or other misbehaviour, in the Arbitrators is proved. The Courts of Equity, indeed, have taken a wider ground, and whereever a plain error appears either in matter of fact or law, it seems, they will make it an object of enquiry. 2 Vern.705. 1 Vern.157. 3 Atk.494. From some expressions in the authority, we might presume, that the error must be apparent on the award; but as the Chancellor, at the same time, speaks generally, that it must be set forth in the bill for relief, there is, at least, great room to doubt upon the subject. In Pennsylvania, however, since the Revolution, as the approbation of the Court is made a necessary ingredient in the confirmation of reports, we have thought it our duty, from time to time, to enquire into the allegations against them, before we gave them our sanction. But, in doing this, we have always confined ourselves to two points; 1st, Whether there is an evident mistake in matter of fact; or secondly, whether the Referees have clearly erred in matter of law. If either of these is satisfactorily proved, the argument is, surely, as strong for setting a report aside, as where injustice has been done by the corruption, or other misconduct of the Referees. Is it not reasonable, indeed, that the same cause which would induce us to set aside a verdict, and grant a new trial, should be sufficient for vacating an award? In the one case, the decision is made by twelve men upon oath, with all the information which the Judges, and learned Counsel can communicate: in the other, it is the act of three persons, who are not sworn to the faithful discharge of their duty, and who are unassisted, either in ascertaining the law, or in developing the fact, upon which the question submitted to them may depend. This abundantly shows that the sacredness of awards ought not to be extended beyond that of verdicts; and must justify the Court in putting them upon the same footing, when errors are suggested either in clear points of law or fact. If, therefore, we would have granted a new trial, had the present exceptions been made to a verdict, we ought, for the same reasons, to set aside the report in question. Let us, then, consider the case upon its merits. The evidence has failed in establishing the first and second exceptions, which relate to the misconduct of the Referees; and, with respect to the fourth and fifth, though the Court incline to think that the arguments are in favor of the Defendant, yet we do not find it necessary to give any opinion upon these, as we have no doubt, that, for the third and sixth reasons, the report ought to be set aside. Thus, under the third exception, it has been proved by the statement exhibited by the Referees, that interest was allowed to the Plaintiff upon an unliquidated account; which is contrary to the general rule of law, as well as to the repeated decisions of this Court. There are only three cases in which interest can be allowed upon an open account; 1st, where it is payable by the express agreement of the parties; 2nd, where it is payable by a general usage, as in the trade between England and America, to which (with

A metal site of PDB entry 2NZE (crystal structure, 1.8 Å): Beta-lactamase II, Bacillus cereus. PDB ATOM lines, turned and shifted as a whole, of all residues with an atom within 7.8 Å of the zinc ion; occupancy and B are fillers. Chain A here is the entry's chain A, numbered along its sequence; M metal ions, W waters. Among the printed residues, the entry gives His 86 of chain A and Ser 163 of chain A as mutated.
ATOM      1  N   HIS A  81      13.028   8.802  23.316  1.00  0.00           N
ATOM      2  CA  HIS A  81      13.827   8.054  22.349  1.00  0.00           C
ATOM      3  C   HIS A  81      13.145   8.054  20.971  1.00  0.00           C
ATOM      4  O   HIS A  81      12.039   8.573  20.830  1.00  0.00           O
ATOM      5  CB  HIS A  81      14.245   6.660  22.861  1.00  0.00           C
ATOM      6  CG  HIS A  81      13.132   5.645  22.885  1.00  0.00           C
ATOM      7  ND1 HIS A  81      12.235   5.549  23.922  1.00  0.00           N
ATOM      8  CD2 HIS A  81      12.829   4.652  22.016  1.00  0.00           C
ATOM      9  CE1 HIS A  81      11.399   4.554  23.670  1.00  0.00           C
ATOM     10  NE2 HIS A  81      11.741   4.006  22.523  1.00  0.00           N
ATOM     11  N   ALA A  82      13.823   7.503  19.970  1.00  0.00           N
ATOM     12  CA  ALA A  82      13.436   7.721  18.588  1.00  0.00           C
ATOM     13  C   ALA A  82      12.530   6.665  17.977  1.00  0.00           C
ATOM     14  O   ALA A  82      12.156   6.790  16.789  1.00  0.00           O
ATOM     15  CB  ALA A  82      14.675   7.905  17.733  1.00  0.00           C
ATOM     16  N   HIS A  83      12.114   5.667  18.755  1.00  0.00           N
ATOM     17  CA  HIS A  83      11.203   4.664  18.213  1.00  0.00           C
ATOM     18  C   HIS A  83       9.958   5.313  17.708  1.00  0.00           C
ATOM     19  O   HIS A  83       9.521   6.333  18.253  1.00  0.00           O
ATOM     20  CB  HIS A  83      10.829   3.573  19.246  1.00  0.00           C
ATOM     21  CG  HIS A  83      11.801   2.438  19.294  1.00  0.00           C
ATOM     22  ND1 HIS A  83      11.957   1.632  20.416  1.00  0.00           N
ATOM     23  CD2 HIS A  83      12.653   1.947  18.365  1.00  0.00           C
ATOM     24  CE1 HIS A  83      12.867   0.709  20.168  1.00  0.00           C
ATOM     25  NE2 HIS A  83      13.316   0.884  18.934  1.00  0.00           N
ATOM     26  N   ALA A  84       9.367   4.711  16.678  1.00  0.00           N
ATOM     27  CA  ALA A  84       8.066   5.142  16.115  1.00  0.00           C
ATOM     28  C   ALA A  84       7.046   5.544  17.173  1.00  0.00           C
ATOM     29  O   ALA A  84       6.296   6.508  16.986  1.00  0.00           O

an exception during the continuance of the late war) we have uniformly acceded; and 3rd, where there has been a vexatious and unreasonable delay in making payment, which will induce the Court to direct, and the Jury to grant, an adequate compensation, under the name of damages, for which the rate of interest is generally made the rule of computation. The doctrine upon this subject was fully discussed and determined in Henry Exor. vs. Risk et al. ant 265. We think it establishes a just and useful principle, which tends equally to promote credit, and to prevent feuds and litigations. In transgressing this principle, the Referees have mistaken a clear point of law, which would alone be sufficient for setting aside their report.
But, besides this, we find by the evidence under the sixth exception, that they have also allowed the charge of premium and commission for making an Insurance, without requiring the Policy to be produced, or any proof of its being lost; which is the only evidence that, in such cases, can be admitted in any Court, either of civil or common law jurisdiction. It is, indeed, a fundamental maxim in the laws of evidence (wisely framed for the prevention of frauds) that the best proof, of which the fact reasonably admits, ought to be given. This has not been complied with on the present occasion; and the Referees in over looking it, have violated another plain principle of law.
Upon the whole, as our decision against the Plaintiff can produce no material injury, but if against the Defendant, would forever preclude him from a chance of justice, The Court unanimously direct.
That the Report be set aside.
For the Plaintiff were cited: 5 Bac. 250. 1 Bac. 134. 2 Burr, 701. Salk. 71.73. 3 Burr. 1259. 2 Vern.705. 1 Vern. 157. Bull. L.N.P.170.180. 8 Vin. 61. 1 Atk. 67. 2 Vern. 706. 3P. Wms. 25. 408. 3 Atk. 509.
For the Defendant were cited: 2 Vern. 515. 1 Atk. 64. 2 Vern. 705. 3 Atk. 494. 3 Burr. 1259. 5 Burr. 2729 1 Ld. Ray. 271. 12 Vin. 25. pl. 35. Cowp. 445. Doug. 627. 1 Show. 173. 1 Salk. 392. Gilb. L.E.4. 5.16.17.